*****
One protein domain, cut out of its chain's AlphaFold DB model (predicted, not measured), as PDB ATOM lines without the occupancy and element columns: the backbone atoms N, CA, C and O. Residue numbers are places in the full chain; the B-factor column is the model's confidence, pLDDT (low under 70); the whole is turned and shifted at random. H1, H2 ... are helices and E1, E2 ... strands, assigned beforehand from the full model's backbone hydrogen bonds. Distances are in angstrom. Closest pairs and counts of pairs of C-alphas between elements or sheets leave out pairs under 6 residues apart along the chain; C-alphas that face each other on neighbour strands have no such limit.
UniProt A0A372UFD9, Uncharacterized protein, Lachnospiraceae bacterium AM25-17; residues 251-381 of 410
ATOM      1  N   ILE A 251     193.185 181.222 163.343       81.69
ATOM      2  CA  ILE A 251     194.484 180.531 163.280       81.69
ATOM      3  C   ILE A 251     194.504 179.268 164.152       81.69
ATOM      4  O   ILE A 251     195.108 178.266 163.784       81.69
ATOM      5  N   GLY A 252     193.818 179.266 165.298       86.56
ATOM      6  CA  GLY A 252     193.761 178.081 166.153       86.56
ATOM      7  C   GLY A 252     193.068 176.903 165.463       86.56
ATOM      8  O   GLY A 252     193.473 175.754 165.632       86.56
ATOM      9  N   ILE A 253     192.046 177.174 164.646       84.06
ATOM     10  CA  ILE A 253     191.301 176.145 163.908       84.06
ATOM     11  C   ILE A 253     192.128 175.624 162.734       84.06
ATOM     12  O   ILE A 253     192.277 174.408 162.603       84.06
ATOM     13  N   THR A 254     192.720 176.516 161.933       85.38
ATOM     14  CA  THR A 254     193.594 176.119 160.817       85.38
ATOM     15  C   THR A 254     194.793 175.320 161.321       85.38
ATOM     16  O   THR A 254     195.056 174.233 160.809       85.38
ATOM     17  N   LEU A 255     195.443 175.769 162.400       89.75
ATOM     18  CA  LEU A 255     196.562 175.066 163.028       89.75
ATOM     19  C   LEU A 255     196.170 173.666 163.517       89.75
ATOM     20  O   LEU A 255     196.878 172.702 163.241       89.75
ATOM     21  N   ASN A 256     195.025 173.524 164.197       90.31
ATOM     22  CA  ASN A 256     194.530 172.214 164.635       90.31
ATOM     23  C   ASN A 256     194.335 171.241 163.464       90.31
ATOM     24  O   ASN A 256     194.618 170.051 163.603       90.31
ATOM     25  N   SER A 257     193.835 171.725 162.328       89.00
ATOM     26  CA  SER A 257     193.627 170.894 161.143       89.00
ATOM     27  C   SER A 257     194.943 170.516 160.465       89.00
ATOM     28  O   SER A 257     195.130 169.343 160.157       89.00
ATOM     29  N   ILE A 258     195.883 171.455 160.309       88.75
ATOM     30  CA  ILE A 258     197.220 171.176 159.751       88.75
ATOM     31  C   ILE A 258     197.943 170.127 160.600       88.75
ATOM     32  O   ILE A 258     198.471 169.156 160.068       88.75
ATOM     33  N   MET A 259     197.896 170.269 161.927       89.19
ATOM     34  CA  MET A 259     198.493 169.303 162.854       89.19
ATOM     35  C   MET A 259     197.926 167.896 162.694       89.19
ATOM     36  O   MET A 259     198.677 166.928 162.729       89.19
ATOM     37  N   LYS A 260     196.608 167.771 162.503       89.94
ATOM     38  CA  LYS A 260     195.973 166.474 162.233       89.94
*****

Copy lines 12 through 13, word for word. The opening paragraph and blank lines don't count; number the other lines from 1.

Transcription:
ATOM     11  C   ILE A 253     192.128 175.624 162.734       84.06
ATOM     12  O   ILE A 253     192.277 174.408 162.603       84.06